Boobquake: A Movement?
Four days ago, I received an email from a Facebook friend inviting me to Boobquake. Boobquake? I filed it without exploring further. The next day, I received an email from a friend sending along a Salon article, asking what I thought about Boobquake. Seriously? Boobquake? What the hell was this? And now, this morning, I opened up Twitter to find the trending topic #boobquake staring at me from the sidebar. Third time's a charm, and it got my attention. And now I'm trying to figure out the point.
The project, the brain-child of Blag Hag, was started in reference to a statement made by Iranian prayer leader Hojatoleslam Kazem Sedighi, that "Many women who do not dress modestly ... lead young men astray, corrupt their chastity and spread adultery in society, which (consequently) increases earthquakes."
Offensive and not very well-founded, yes. Victimizing men because evil women are their downfall (and if not for women, they would be moral, damnit!), yes. But Blag Hag didn't respond with an impassioned and well-reasoned argument. Instead, she suggested that
On Monday, April 26th, I will wear the most cleavage-showing shirt I own. Yes, the one usually reserved for a night on the town. I encourage other female skeptics to join me and embrace the supposed supernatural power of their breasts. Or short shorts, if that's your preferred form of immodesty. With the power of our scandalous bodies combined, we should surely produce an earthquake. If not, I'm sure Sedighi can come up with a rational explanation for why the ground didn't rumble. And if we really get through to him, maybe it'll be one involving plate tectonics.
In other words, if the tits don't make the earth quake, give that idea a shake, paraphrasing the immortal words of Johnny Cochran.
Since when did we "stick it to the man" by wearing low-cut shirts or short shorts? When women burned bras back in the day, there was a statement there, full of boldness and righteous anger. This type of happening feels like feminism lite, "cute" feminism or "male-friendly" feminism.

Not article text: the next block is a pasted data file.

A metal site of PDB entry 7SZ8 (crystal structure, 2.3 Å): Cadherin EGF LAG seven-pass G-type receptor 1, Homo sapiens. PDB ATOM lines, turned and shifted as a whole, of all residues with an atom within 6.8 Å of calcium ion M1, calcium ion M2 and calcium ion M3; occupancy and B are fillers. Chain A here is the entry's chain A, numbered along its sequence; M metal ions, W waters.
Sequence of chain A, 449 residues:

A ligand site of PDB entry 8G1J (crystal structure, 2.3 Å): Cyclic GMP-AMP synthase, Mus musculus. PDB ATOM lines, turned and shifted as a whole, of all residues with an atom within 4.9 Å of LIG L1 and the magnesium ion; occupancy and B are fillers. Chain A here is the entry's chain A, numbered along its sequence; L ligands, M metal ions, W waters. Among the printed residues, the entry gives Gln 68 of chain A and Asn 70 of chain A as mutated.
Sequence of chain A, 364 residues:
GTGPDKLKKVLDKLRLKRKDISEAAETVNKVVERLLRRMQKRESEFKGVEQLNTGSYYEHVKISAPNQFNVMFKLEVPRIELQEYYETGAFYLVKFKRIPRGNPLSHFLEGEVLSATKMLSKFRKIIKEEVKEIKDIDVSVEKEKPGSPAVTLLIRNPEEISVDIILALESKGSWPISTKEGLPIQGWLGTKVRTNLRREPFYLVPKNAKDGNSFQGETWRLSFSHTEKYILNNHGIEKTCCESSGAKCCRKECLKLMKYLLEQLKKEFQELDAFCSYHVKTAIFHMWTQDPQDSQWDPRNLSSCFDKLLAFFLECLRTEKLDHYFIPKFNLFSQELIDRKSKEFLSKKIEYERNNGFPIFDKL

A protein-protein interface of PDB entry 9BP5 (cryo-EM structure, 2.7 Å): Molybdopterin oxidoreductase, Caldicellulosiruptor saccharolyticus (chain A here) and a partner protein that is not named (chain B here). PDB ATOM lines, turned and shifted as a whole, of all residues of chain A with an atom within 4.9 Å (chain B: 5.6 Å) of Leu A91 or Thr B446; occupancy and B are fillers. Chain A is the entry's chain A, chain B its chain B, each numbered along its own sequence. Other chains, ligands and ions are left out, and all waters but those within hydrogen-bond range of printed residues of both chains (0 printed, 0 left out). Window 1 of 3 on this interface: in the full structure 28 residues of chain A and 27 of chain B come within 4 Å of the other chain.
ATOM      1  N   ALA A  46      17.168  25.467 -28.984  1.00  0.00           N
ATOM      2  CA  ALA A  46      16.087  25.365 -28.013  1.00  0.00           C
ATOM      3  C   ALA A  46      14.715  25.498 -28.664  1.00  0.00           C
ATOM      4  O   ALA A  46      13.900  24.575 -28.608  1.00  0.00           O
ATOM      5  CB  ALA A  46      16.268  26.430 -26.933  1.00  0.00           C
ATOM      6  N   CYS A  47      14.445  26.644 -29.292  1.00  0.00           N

But I really need to ask the point of the project. If an earthquake occurred, Americans would still write it off as a coincidence. If an earthquake didn't occur, the Iranian prayer leader wasn't going to say, "Aaah, I was wrong. Please, dress immodestly, ladies."
Because what Blag Hag sort of missed was that modesty is a core belief of this Iranian prayer leader's religion. And core beliefs are not dismissed because a bunch of women placed pictures of their breasts online. Because, when you boil down Boobquake to its core, it was a bunch of women placing pictures of their breasts online. And frankly, with porn doing that too, as well as every girl gone wild on Spring Break, I'm not sure how we can separate the wheat from the chaff. To hold up Boobquake as a feminist movement, but Girls Gone Wild as a misogynistic spectacle.
Um ... since both seem to also have commemorative memorabilia to boot.
Which makes me think of an interesting protest that takes place in Judaism every spring during Passover. Susannah Heschel, a Jewish feminist scholar, was the founder of the idea of placing an orange on the seder plate to combat homophobia.
Heschel was visiting a college in the Northeast where she learned that some of the students had started placing crusts of bread on their seder plates as a way to express the exclusion of women and homosexuals from Judaism. Heschel thought this was great. But since it violated the Passover dietary restrictions, she decided to modify the act, placing an orange on the plate instead of the bread crust to represent both women and homosexuals. "The first year I used a tangerine," the mother of two revealed to the packed room of mostly women and some men. "Everyone at the seder got a section of it and as we ate it we would spit out the seeds in solidarity with homosexuals -- the seeds represented homophobia."
Heschel makes the point to the students, who had their heart in the right place though their execution was flawed, that their protest spits in the face of all established beliefs. Bread is forbidden on the table during Passover and putting it on the seder plate isn't getting the message to the people it is meant to educate because the only thing those people will focus on is that the act is wholly unJewish, with the same offensive nature as peeing on the Torah. If people want to change Judaism, they need to do it while respecting the laws of Judaism. If not, it's the equivalent of someone screaming at you. You don't hear the words because you're so taken aback that someone has accosted you.
Boobquake was sort of like a big, honking slice of bread on the seder plate. What Boobquake needed was Heschel's gentle hand guiding a protest that reaches millions while transgressing none of the rules held dear by the people she aims to educate.
Strangely enough, I think the Facebook stats speak an interesting story. As I write this, 207,803 are saying they're participating with an additional 68,028 maybe attending. But 307,525 took the time to hit "no" on the Facebook invite and reject the idea and 538,164 are like me and hit file without answering, hence they are marked as "awaiting reply."
Did you participate? Did you reject the idea for a particular reason? Or are you one of those half million who don't know what to think of the event?